So what are you going to do? This is the season when a clutch of successful women—who have it all — get up and give speeches to women like you and say, to be perfectly honest, you can't have it all. Maybe young women don't wonder whether they can have it all any longer, but in case any of you are wondering, of course you can have it all. What are you going to do? Everything, is my guess. It will be a little messy, but embrace the mess. It will be complicated, but rejoice in the complications. It will not be anything like what you think it's going to be like, but surprises are good for you. And don't be frightened: you can always change your mind. I know: I've had four careers and three husbands. And this is something else I want to tell you, one of the hundreds of things I didn't know when I was sitting here so many years ago: you are not going to be you, fixed and immutable you, forever. We have a game we play when we're waiting for tables in restaurants, where you have to write the five things that describe you on a piece of paper. When I was your age, I would have put: ambitious, Wellesley graduate, daughter, Democrat, single. Ten years later not one of those five things turned up on my list. I was: journalist, feminist, New Yorker, divorced, funny. Today not one of those five things turns up in my list: writer, director, mother, sister, happy. Whatever those five things are for you today, they won't make the list in ten years—not that you still won't be some of those things, but they won't be the five most important things about you. Which is one of the most delicious things available to women, and more particularly to women than to men, I think. It's slightly easier for us to shift, to change our minds, to take another path. Yogi Berra, the former New York Yankee who made a specialty of saying things that were famously maladroit, quoted himself at a recent commencement speech he gave. "When you see a fork in the road," he said, "take it." Well, it's supposed to be a joke, but as someone said in a movie I made, don't laugh this is my life, this is the life many women get to lead: Two paths diverge in a wood, and we get to take them both. It's another of the nicest things about being women; we can do that. Did I say it was hard? Yes, but let me say it again so that none of you can ever say the words, nobody said it was going to be hard. But it's also incredibly interesting, and you are very lucky to have an interesting life as a real option.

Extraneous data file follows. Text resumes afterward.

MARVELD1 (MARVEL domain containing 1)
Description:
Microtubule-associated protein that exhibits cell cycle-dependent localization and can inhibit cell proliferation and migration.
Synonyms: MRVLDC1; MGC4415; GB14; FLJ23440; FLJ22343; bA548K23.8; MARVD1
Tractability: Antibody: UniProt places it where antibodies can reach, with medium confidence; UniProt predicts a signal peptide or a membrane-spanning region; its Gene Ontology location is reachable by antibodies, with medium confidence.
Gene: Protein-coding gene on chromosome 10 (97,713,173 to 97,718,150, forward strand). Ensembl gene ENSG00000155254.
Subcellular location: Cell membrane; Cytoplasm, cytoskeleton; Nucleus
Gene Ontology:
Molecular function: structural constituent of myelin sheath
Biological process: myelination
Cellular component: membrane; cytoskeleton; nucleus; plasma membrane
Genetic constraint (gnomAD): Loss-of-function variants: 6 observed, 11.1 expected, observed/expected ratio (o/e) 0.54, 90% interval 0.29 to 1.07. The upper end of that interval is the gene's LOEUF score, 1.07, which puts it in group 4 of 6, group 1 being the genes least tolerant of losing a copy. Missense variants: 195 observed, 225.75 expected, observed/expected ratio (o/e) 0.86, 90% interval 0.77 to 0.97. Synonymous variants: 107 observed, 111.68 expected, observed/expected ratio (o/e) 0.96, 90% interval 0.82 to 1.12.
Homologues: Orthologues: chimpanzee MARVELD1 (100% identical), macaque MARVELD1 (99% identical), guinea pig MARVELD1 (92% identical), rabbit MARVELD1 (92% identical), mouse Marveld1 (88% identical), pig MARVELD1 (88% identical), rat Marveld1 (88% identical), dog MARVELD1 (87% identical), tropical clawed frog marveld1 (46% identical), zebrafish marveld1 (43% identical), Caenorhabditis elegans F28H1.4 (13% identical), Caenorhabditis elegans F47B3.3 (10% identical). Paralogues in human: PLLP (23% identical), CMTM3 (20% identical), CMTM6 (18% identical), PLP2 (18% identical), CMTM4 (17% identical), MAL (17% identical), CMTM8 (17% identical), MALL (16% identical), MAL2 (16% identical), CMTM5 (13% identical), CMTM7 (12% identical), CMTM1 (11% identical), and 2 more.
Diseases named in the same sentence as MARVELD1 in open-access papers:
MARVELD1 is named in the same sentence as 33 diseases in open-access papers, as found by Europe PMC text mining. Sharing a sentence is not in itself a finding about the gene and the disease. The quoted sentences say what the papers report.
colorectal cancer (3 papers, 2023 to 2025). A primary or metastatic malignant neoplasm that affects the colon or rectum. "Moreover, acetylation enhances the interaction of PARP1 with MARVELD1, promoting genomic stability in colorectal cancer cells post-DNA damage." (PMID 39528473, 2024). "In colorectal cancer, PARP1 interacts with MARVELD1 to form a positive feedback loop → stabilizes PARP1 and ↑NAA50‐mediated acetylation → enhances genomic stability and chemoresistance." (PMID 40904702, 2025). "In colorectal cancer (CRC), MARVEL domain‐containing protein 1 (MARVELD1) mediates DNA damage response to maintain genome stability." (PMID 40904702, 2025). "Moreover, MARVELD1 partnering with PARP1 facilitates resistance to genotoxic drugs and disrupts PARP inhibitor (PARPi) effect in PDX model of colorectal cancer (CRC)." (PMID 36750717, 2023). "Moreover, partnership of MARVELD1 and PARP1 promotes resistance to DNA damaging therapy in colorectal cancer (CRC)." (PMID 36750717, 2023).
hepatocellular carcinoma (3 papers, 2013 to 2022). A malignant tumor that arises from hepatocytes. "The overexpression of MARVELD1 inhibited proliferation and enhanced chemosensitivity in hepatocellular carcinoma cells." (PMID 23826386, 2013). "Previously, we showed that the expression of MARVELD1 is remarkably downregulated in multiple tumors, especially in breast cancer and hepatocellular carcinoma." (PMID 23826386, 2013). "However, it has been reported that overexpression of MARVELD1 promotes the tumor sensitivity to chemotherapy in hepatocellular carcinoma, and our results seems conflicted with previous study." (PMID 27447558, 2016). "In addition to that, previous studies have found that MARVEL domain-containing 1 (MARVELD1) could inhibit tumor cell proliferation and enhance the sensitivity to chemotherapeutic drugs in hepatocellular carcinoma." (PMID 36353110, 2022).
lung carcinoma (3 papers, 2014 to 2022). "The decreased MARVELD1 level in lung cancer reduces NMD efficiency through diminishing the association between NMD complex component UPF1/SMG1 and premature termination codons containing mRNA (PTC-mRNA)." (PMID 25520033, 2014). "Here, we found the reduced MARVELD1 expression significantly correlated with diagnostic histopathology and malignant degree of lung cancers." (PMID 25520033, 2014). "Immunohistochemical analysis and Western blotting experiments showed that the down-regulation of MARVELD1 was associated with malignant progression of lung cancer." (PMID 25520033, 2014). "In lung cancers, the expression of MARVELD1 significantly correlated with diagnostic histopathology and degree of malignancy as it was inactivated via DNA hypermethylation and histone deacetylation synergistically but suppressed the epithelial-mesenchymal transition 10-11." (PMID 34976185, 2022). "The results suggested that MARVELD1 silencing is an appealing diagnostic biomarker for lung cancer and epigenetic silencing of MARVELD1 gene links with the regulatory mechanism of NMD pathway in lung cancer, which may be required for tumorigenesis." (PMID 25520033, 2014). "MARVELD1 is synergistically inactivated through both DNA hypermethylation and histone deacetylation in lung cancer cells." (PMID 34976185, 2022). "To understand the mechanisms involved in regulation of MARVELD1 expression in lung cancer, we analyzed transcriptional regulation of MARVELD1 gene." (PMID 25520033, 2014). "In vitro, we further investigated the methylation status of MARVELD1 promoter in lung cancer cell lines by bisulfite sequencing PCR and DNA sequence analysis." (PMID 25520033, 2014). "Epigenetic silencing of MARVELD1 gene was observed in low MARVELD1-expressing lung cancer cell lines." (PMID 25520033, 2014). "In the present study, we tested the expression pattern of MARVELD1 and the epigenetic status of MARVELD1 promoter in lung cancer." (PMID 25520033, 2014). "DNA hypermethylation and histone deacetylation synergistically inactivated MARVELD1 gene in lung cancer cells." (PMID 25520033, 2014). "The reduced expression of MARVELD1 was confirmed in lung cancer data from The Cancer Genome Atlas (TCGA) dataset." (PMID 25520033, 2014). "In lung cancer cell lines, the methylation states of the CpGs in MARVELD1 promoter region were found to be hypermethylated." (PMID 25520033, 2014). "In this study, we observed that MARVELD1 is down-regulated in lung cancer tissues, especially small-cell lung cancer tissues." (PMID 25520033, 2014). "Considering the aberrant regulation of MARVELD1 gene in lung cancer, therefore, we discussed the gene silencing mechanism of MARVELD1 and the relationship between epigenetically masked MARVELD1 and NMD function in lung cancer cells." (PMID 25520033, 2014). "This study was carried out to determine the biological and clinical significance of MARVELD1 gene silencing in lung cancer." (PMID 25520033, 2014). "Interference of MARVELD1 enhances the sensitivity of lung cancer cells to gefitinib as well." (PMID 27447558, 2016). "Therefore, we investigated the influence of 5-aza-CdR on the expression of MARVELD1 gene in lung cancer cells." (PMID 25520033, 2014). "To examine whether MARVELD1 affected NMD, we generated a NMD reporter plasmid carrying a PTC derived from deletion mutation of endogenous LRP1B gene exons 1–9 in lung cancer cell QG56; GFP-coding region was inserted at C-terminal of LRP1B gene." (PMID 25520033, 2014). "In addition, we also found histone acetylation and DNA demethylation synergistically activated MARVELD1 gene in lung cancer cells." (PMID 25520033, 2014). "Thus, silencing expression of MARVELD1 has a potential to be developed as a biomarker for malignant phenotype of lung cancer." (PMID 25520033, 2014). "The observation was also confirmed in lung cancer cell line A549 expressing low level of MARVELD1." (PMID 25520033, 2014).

Whatever you choose, however many roads you travel, I hope that you choose not to be a lady. I hope you will find some way to break the rules and make a little trouble out there. And I hope that you will choose to make some of that trouble on behalf of women. Thank you. Good luck. The first act of your life is over. Welcome to the best years of your lives.
Transcript editted from https://www.wellesley.edu/events/commencement/archives/1996commencement.